When are the people making Tomb Raider movies going to get it through their thick skulls that they are doing it wrong? They just keep repeating the same mistakes.  I’ve seen a lot of changes since I started following the Tomb Raider franchise in 1996, but this is utterly ridiculous.

Lara is English. She should be played by an English actress, they’ve got as far as working that out. However, there’s plenty of English actresses other than Daisy Ridley. They can run around and point guns at stuff just as well as American women, it’s not a “talent” that’s unique to Daisy. Not only that, but any English actress will be able to point out anachronisms in the script “we don’t usually eat that food, we don’t actually say that phrase” etc.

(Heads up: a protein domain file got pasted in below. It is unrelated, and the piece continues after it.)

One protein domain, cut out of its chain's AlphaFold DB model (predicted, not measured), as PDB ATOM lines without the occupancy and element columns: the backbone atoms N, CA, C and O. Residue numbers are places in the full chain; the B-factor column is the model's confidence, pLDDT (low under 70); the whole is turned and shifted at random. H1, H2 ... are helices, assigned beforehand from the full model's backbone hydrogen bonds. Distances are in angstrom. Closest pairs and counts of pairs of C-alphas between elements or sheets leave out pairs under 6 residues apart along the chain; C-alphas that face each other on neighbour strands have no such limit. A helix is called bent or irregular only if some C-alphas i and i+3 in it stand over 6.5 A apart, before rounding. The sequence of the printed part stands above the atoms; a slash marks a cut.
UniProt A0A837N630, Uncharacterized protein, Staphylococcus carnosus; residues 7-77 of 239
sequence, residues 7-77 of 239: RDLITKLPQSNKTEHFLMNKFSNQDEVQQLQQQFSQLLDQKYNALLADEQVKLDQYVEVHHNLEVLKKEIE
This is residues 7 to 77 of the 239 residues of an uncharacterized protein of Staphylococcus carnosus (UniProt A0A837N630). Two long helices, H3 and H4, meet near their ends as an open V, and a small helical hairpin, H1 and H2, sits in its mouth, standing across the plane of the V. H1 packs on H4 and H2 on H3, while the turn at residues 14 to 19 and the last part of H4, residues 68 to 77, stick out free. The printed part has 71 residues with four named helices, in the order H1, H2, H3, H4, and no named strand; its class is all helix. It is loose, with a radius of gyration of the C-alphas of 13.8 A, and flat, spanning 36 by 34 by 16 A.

The main issue is that Lara is 29 in the first game. Twenty. Nine.  She gets older as time goes on.  Her official date of birth was February 14th, 1967 until the marketers stepped in and de-aged her.  Because, y’know, women aren’t allowed to age, we hit 25 then they rewind and rewrite the history and get a new actress to play the part, redesign the video game character, all that jazz.  But Lara started out as 29 and she aged 1 year in every subsequent game up to Tomb Raider Chronicles (Tomb Raider 5) where it gets a bit confused due to her being thought dead.  Of course, women stop ageing when they’re believed to be dead and it was implied (but never stated) that the clock rewound at some point because Angelina Jolie was too young when she played Lara.  Why make the same mistake again?